Attack of the Jazz Giants and Other Stories
by Gregory Frost
Published by Golden Gryphon Press
320 pages, 2005
Baffled and Loving It
Reviewed by Andi Shechter
Gregory Frost is one of those authors I'd been wanting to catch up with and Attack of the Jazz Giants was my first taste of his work.
We started off great. While I often will skip around an anthology, for any number of reasons -- first lines that grab me, length of story, whim -- I began with this book reading "The Girlfriends of Dorian Gray" which was the first listed and which had such an intriguing title. I loved it. It's the madly creative story of a man who can eat and never grow fat. It's a very satisfying story. And no, I'm not going to let you down by saying "and that was it" because there's a lot to like in Jazz Giants as well as a wide range of story themes. I can recommend "Touring Jesusworld," a lovely sarcastic look at religion and modern culture dedicated to Damon Knight.
But then came a rather baffling situation. And again, this is a collection of short stories, not all will work for everyone. But when an author provides commentary, as Frost does here via a short afterword, then I look to it for explanation. In the afterword for the title story, Frost talks about how often you don't know when you'll get an idea for a story. He then describes a poem that "has nothing whatsoever to do with the subject or the nature of the story" saying, however, that it provided a spark. The story is completely baffling to me; I have no idea what it means, why it is and I was hoping to be enlightened by the comments, since I felt a fool for not, after all understanding the title story of a collection in which gigantic musical instruments appear in the home of a Klansman. And when the author says "I haven't a clue, either" it's pretty dismaying.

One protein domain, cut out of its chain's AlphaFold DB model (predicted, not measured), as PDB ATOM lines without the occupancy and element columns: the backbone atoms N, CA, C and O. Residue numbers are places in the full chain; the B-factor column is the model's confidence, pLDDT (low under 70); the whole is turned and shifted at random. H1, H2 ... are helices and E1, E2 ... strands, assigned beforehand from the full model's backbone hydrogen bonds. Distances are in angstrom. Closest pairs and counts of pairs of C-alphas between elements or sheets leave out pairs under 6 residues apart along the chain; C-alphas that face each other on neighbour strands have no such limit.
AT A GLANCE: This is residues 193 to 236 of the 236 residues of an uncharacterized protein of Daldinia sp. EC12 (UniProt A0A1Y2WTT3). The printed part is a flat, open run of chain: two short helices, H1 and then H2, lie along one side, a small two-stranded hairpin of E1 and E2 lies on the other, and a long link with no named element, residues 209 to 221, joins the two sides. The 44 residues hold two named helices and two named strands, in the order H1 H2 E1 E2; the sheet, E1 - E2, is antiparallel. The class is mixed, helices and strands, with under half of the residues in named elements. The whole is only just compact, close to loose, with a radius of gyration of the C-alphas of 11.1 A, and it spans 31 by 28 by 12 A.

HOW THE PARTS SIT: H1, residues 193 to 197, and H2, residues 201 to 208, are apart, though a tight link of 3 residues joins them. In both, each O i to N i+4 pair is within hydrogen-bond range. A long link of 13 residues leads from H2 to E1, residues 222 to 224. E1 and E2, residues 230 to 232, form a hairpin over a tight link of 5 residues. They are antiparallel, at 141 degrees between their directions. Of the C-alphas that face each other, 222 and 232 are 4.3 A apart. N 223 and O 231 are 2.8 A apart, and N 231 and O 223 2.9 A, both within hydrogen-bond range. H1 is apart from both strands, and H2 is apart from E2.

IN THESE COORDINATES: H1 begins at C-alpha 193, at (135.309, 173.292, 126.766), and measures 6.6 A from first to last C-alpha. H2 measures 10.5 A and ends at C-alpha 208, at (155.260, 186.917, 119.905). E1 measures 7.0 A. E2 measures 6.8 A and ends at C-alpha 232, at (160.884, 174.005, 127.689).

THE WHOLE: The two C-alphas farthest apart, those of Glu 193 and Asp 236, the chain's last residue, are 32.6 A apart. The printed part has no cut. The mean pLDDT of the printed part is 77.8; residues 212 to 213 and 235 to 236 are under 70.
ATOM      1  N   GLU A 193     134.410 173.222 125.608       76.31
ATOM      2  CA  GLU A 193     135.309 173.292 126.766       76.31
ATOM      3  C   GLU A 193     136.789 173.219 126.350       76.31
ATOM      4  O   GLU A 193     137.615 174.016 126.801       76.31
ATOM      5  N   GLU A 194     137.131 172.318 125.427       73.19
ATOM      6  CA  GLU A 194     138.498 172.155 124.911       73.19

Other stories rock. "Madonna of the Maquiladora" is a terrific science fiction story about Juarez and seeing the Madonna, except it's really not. I don't want to say more, just know that it works. I don't buy the premise of "The Life of Justin Argento Morrel" exactly, but it's well written. And if I were a Poe fan, I'm sure I would have gotten much more out of "In the Sunken Museum," but alas, it's a little baffling when you haven't read much of Poe's work. As for "Some Things Are Better Left" again, good story but I'm not sure the afterword provides useful information. For the record, though speaking as a fan not an author, yes (prom) and no (reunion).
The book, I think, would have been better without the interior illustrations. They're awfully good, mind you, but in at least one case, the artwork was a total spoiler for the story I was to read and it made the surprise within the story land with a thud.
A final note; when I review a work I try not to comment on the more extraneous things about a book, like typos or typefaces or artwork. While they can and do enhance or detract, it seems more fair to focus on what a book really is, on the words, the ideas. But the cover of Attack of the Jazz Giants is gorgeous. If I were Gregory Frost, I would want the original of this cover art hanging in my house. | June 2005
Andi Shechter has been a publicist, chat host, interviewer, convention-planner, essayist and reviewer. She lives in Seattle with far too many books, an old-but-cute purple computer, not enough soft toys (including a small but select hedgehog and gorilla collection), many figure skating videotapes and an esoteric collection of hot sauces. There's a Hugo Award on her mantelpiece which belongs to her partner, cartoonist and artist Stu Shiffman.